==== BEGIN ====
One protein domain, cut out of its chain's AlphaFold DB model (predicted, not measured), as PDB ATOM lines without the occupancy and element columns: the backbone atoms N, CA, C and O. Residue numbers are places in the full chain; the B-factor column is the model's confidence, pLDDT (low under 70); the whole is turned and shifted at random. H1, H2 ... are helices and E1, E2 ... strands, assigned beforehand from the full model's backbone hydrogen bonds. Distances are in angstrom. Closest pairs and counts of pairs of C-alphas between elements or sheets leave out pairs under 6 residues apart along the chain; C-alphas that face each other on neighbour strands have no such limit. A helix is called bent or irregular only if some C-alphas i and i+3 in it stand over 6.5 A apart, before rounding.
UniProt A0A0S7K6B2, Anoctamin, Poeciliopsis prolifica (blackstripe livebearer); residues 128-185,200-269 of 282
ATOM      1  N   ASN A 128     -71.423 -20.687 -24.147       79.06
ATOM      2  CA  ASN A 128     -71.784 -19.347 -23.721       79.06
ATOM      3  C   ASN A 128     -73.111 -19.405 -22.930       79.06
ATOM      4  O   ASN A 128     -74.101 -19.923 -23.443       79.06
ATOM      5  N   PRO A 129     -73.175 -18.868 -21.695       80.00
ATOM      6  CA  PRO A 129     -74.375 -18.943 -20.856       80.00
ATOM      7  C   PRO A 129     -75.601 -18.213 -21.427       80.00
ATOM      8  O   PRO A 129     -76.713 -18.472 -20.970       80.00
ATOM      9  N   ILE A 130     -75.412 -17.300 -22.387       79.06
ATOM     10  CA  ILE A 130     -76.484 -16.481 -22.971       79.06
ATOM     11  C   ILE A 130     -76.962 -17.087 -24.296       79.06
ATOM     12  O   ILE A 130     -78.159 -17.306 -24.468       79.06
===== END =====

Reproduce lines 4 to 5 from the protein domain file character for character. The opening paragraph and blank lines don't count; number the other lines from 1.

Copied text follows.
ATOM      3  C   ASN A 128     -73.111 -19.405 -22.930       79.06
ATOM      4  O   ASN A 128     -74.101 -19.923 -23.443       79.06